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Brooks Koepka, Bryson DeChambeau fuel feud at The Open

Jun 20, 2021; San Diego, California, USA; Brooks Koepka plays his shot from the second tee during the final round of the U.S. Open golf tournament at Torrey Pines Golf Course. Mandatory Credit: Orlando Ramirez-USA TODAY Sports
Jun 20, 2021; San Diego, California, USA; Brooks Koepka plays his shot from the second tee during the final round of the U.S. Open golf tournament at Torrey Pines Golf Course. Mandatory Credit: Orlando Ramirez-USA TODAY Sports

Brooks Koepka feels Bryson DeChambeau is “fair game” for a public feud.

DeChambeau thinks a Ryder Cup pairing with his rival would be “funny” and a potential advantage over their opponents.

The latest round of barbs began when Koepka once again addressed questions about his distaste for DeChambeau during his pre-tournament press conference at the Open Championship at Royal St. George’s in Sandwich, England.

Koepka explained that DeChambeau didn’t appreciate it when Koepka mentioned him as a slow player during a discussion at the 2019 Northern Trust. They had a man-to-man conversation about it on the practice green at Liberty National in Jersey City, N.J.

“We both agreed we’d leave each other out of it and wouldn’t mention each other, just kind of let it die off, wouldn’t mention each other’s names, just go about it,” Koepka said.

In Koepka’s view, DeChambeau reneged on that agreement during a Twitch stream in which he was playing video games and mocked Koepka for his physique and his participation in ESPN The Magazine’s Body Issue.

“So then he decided I guess he was going on that little, whatever, playing video games online or whatever and brought my name up and said a few things, so now it’s fair game,” Koepka said.

Koepka also disagreed with the notion that their feud could be harmful if and when they end up on the U.S. Ryder Cup team together later this year.

“It’s only a week,” Koepka said. “I mean, look, I can put it aside for business. If we’re going to be on the same team, I can deal with anybody in the world for a week. I’m not playing with him. I’m pretty sure we’re not going to be paired together, put it that way. I think it’s kind of obvious.”

During his press conference later Tuesday, DeChambeau responded by saying he would have no issue being paired with Koepka for a Ryder Cup match.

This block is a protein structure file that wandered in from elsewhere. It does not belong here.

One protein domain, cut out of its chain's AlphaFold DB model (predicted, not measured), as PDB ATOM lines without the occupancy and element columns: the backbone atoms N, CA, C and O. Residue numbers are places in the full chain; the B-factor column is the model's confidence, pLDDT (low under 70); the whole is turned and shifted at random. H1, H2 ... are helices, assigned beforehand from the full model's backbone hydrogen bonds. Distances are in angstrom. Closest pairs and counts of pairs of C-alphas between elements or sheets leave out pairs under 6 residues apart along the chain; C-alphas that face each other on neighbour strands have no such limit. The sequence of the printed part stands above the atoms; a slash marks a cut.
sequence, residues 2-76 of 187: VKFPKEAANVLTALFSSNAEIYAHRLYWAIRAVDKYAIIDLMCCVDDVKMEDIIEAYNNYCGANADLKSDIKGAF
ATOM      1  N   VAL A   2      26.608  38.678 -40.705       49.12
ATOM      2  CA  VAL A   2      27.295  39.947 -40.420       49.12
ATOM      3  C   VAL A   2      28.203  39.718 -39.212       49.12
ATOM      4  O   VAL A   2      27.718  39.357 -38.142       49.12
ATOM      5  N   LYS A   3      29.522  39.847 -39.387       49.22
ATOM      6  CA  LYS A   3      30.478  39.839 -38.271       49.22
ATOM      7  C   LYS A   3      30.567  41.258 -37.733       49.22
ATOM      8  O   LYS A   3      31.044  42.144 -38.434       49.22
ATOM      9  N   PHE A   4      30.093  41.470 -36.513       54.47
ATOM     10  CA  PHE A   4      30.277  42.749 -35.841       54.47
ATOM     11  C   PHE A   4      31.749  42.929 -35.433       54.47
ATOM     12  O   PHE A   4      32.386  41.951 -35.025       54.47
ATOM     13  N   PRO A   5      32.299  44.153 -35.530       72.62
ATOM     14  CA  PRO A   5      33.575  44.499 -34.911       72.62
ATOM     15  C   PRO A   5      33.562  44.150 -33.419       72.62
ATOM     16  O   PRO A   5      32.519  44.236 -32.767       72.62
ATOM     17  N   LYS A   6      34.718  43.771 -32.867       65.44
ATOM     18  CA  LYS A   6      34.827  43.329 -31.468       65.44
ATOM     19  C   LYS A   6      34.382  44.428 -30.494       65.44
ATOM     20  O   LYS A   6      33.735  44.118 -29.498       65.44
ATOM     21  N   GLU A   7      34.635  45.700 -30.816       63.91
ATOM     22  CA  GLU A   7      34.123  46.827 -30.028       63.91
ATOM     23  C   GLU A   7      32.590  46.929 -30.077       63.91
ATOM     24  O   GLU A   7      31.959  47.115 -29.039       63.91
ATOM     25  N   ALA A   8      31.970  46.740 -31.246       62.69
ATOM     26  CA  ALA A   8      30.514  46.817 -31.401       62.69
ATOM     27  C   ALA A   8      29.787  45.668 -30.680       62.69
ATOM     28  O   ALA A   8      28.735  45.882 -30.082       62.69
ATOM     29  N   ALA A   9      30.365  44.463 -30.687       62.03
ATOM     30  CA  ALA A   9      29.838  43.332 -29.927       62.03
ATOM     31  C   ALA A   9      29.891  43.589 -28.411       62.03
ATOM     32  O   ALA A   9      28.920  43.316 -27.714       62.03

“Oh, no, not at all. I think would be kind of funny actually,” DeChambeau said. “I think we’d do well, to be honest. It would create a little interesting vibe for the team or for the guys we’re playing against.”

He added he didn’t know what Koepka was talking about in terms of not upholding a verbal agreement from 2019.

“Maybe that’s on me. Maybe I didn’t,” DeChambeau said. “I really don’t remember anything about that. We just had a conversation that I really don’t know what happened, because we haven’t really bantered back and forth until now, so it’s like, why is that happening now?”

Koepka has four major titles to his name versus DeChambeau’s one, though DeChambeau’s triumph at the 2020 U.S. Open is the most recent.

Neither of them have won the Open Championship — and golf fans won’t get to see them paired together in the first two rounds. DeChambeau will play with Jordan Spieth and South Africa’s Branden Grace, while Koepka will be with Jason Kokrak and South Africa’s Garrick Higgo.

The possibility exists at each event that Koepka and DeChambeau would be paired together for the third or fourth round based on their standing on the leaderboard.

“I would enjoy it,” Koepka said. “I’ll be close to the final group come Sunday. I always feel like I play well in the big events, the majors. I think it would be a lot more people tuning in, with everything that’s gone on over the last two years, something like that, three years.

“So yeah, I think there would be a lot of people tuning in.”

–Field Level Media